If you decide to earn travel rewards through credit cards, it is vital to remember the purpose of travel rewards — free travel. Additionally, it is important to maintain a mentality of “earn and burn”, meaning that you aim to use the points nearly as quickly as you earn them. This will eliminate the risk of your points being devalued and keep more cash in your pocket.
As the pandemic reaches its 18th month, it’s no secret that traveling has been either restricted or not possible for many, especially internationally. Of course, it is recommended to get a vaccine and consult your physician to decide if traveling is suitable for you.
Selecting a travel credit card can sometimes be a puzzling decision. There are an ample amount of great options with tempting welcome offers. But before you jump at one, there are a few important questions to ask:
- What kind of rewards would benefit me the most? Airline miles, hotel points or transferable points like Chase Ultimate Rewards?
- What categories do I regularly spend in? These could be things like restaurants, gas, groceries or travel. Based on your spending, select a card that will reward you the most.
- What benefits would I find value in? Credit cards come with many different benefits — like if you’re an avid flyer, travel insurance can be extremely useful in the case that your flight is cancelled or delayed.
- Am I open to paying an annual fee? Annual fees can range from a reasonable $95 per year to upwards of $700 annually. However, cards with annual fees typically come with benefits that can justify the cost (if you actually use them, that is).
Here are some of the best travel rewards credit cards currently available, along with their welcome offers.
Chase Sapphire Preferred® Card: The Chase Sapphire Preferred is giving a record high 100,000 Chase Ultimate Rewards points after new cardholders spend $4,000 in the first three months of account opening. Ultimate Rewards points are transferable to 14 airlines and three hotel loyalty programs.
Read the full review of the Chase Sapphire Preferred Card.
Chase Sapphire Reserve®: The Chase Sapphire Reserve offers new cardholders 60,000 Ultimate Rewards points after spending $4,000 in the first three months of account opening. The Sapphire Reserve has the same travel partners as the Sapphire Preferred but comes with more travel benefits like airport lounge access, although you will have to pay a higher annual fee.
Read the full review of the Chase Sapphire Reserve card.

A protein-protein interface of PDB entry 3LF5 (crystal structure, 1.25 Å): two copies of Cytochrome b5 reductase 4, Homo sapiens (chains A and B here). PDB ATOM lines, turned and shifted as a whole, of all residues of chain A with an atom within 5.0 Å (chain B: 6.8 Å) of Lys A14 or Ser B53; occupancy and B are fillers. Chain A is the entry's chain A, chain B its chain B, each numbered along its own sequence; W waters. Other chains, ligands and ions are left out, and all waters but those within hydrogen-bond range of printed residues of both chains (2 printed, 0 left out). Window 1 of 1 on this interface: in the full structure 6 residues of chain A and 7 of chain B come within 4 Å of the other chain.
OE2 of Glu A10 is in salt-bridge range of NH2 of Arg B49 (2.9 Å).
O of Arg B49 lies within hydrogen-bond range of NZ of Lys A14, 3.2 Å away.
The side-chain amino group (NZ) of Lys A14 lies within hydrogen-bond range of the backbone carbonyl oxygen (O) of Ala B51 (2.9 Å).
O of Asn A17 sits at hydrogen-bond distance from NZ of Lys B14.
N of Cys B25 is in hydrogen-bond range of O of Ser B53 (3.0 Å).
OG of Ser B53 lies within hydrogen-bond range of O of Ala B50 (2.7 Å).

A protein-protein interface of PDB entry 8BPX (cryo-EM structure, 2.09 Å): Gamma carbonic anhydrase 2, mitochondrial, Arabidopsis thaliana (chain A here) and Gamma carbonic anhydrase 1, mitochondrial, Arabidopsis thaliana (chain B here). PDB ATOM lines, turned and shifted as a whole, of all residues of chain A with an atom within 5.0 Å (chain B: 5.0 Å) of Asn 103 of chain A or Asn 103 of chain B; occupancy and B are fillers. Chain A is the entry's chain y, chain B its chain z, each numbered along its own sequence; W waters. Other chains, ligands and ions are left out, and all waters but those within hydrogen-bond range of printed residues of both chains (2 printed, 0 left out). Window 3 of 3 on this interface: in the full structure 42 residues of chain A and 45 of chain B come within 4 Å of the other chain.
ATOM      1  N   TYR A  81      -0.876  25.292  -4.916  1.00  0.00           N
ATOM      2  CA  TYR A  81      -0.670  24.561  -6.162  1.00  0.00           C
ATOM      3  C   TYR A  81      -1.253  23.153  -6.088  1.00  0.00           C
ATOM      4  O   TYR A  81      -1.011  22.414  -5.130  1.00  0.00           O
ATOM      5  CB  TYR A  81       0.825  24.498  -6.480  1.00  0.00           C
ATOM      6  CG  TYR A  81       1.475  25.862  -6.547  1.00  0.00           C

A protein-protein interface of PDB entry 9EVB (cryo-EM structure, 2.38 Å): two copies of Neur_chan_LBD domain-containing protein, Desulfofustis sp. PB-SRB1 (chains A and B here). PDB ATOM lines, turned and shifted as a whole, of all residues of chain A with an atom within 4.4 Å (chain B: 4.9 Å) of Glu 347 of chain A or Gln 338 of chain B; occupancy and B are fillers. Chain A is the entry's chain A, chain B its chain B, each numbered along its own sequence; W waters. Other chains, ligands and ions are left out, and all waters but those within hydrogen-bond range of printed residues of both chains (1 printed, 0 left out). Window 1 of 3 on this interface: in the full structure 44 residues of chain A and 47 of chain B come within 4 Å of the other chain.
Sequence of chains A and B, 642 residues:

Citi Premier® Card: The Citi Premier card has a welcome offer of 80,000 Citi ThankYou® Points after you spend $4,000 in purchases within the first 3 months of account opening. These rewards can be transferred to 16 different airline loyalty programs.
Read the full review of the Citi Premier Card.
American Express® Gold Card: The American Express Gold Card has a welcome offer of 60,000 Membership Rewards® points after you spend $4,000 within the first six months from account opening. Membership Rewards are transferable to 18 airlines and three hotel loyalty programs.
Read the full review of the American Express Gold Card.
Capital One Venture Rewards Credit Card: The Capital One Venture Rewards card is offering 60,000 bonus miles after spending $3,000 on purchases within the first 3 months of account opening. You can transfer Capital One miles to 16 different airlines and three hotel loyalty programs.
Read the full review of the Capital One Venture Rewards Credit Card.
Hoarding your points isn’t beneficial because it leaves you vulnerable to external factors that are out of your control. But mainly, it doesn’t award you with invaluable travel experiences.
This is why earning points and miles is only half of the travel rewards journey, and it’s equally important to have a plan to use the rewards you earn. It can make sense if you’re saving points for a specific trip, but make sure you cash in your rewards as soon as you can. Without a plan, you could see your trip cost more than initially predicted.
Information about the Capital One Venture Rewards Credit Card has been collected independently by Select and has not been reviewed or provided by the issuer of the card prior to publication.
Editorial Note: Opinions, analyses, reviews or recommendations expressed in this article are those of the Select editorial staff’s alone, and have not been reviewed, approved or otherwise endorsed by any third party.